But ye are come unto Mount Sion
The Alexandrian copy reads, as in ( Hebrews 12:18 ) "for ye are not come"; which may seem to favour that interpretation of this passage, which refers it to the heavenly state; to which saints, in this present life, are not, as yet, come: but, by "Mount Sion", and the other names here given, is meant the church of God, under the Gospel dispensation, to which the believing Hebrews were come; in distinction from the legal dispensation, signified by Mount Sinai, from which they were delivered: and this is called Mount Sion, because, like that, it is beloved of God; chosen by him; and is the place of his habitation; here his worship is, and his word and ordinances are administered; here he communes with his people, and distributes his blessings and this, as Mount Sion, is a perfection of beauty the joy of the whole earth; is strongly fortified by divine power, and is immovable; and is comparable to that mountain, for its height and holiness: and to come to Sion is to become a member of a Gospel church, and partake of the ordinances, enjoy the privileges, and perform the duties belonging to it:
and unto the city of the living God;
the Gospel church is a city, built on Christ, the foundation; and is full of habitants, true believers, at least it will be, in the latter day; it is pleasantly situated by the river of God's love, and by the still waters of Gospel ordinances; it is governed by wholesome laws, of Christ's enacting, and is under proper officers, of his appointing; and is well guarded by watchmen, which he has set upon the walls of it; and it is endowed with many privileges, as access to God, freedom from the arrests of justice, and from condemnation, adoption, and a right to the heavenly inheritance: and this may be called "the city of God", because it is of his building, and here he dwells, and protects, and defends it; and who is styled "the living God", to distinguish him from the idols of the Gentiles, which are lifeless and inanimate, no other than sticks and stones.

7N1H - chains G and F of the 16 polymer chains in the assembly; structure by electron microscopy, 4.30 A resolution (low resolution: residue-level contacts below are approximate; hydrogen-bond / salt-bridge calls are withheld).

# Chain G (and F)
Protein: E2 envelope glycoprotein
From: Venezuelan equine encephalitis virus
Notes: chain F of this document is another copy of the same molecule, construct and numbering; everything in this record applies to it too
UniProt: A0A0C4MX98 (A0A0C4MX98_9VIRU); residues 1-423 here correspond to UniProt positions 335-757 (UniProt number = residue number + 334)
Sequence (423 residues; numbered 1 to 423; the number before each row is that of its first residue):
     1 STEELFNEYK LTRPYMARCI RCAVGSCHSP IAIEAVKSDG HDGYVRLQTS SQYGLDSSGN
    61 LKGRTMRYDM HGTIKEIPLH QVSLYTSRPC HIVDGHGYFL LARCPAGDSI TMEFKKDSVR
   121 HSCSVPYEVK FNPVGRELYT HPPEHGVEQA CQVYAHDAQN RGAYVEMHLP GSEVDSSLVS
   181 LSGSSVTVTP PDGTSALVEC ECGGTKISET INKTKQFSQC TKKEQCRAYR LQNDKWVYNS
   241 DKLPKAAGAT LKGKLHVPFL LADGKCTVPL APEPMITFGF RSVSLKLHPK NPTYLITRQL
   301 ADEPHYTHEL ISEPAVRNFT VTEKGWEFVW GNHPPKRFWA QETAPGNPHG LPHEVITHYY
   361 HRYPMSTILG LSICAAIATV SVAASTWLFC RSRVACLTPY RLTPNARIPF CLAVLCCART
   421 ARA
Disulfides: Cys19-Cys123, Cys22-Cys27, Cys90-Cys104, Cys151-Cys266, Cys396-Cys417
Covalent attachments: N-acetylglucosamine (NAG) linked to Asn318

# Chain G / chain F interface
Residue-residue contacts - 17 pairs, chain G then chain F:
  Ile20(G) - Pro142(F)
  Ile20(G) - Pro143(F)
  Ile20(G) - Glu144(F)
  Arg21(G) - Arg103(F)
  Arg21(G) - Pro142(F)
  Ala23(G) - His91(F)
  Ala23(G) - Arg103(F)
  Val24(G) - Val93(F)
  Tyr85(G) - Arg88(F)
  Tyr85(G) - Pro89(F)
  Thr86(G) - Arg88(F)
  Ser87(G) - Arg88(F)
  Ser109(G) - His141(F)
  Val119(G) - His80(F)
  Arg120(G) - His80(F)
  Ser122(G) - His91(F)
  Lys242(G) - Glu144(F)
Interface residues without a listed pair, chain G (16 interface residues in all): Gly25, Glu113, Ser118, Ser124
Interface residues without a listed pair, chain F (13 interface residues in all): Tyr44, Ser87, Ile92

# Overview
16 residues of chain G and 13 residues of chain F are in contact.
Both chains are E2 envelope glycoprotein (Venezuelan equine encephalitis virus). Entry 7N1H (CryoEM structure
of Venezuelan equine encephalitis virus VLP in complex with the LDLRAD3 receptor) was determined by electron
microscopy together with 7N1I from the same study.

The heavenly Jerusalem:
the church of God goes by the name of Jerusalem often, both in the Old and in the New Testament; with which it agrees in its name, which signifies the vision of peace, or they shall see peace: Christ, the King of it, is the Prince of peace; the members of it are sons of peace, who enjoy a spiritual peace now, and an everlasting one hereafter: like that, it is compact together, consisting of saints, cemented together in love, in the order and fellowship of the Gospel; and is well fortified, God himself, and his power, being all around it, and having salvation, for walls and bulwarks, and being encamped about by angels; and it is a free city, being made so by Christ, and, through him, enjoying the liberty of grace now, and having a title to the liberty of glory in the world to come; as Jerusalem was, it is the object of God's choice, the palace of the great King, and the place of divine worship: it is called "heavenly", to distinguish it from the earthly Jerusalem; and to express the excellency of it, as well as to point out its original: the members of it are from heaven, being born from above; their conversation is now in heaven; and they are designed for that place; and its doctrines and ordinances are all from thence.
And to an innumerable company of angels;
which are created spirits, immaterial and immortal; very knowing, and very powerful; and swift to do the will of God; they are holy, and immutably so, being the elect of God, and confirmed by Christ: and saints now are brought into a state of friendship with them; and into the same family; and are social worshippers with them; and they have access into heaven, where angels are; and with whom they shall dwell for ever: and, in the present state of things, they share the benefit and advantages of their kind offices; who have, sometimes, provided food for their bodies; healed their diseases; directed and preserved them on journeys; prevented outward calamities; delivered them out of them, when in danger; restrained things hurtful, and cut off their enemies: and, with regard to things spiritual they have, sometimes, made known the mind and will of God unto the saints; have comforted them under their distresses; helped them against Satan's temptations; are present at their death, and carry their souls to glory; and will gather the saints together, at the last day: and, as to the number of them, they are innumerable; they are the armies of heaven; and there is a multitude of the heavenly host; there are more than twelve legions of angels; their number is ten thousand times ten thousand, and thousands of thousands: and this makes both for the glory and majesty of God, whose attendants they are; and for the comfort and safety of saints, to whom they minister, and about whom they encamp: a like phrase is used in the Apocrypha:
``Before the fair flowers were seen, or ever the moveable powers were established, before the innumerable multitude of angels were gathered together,'' (2 Esdras 6:3)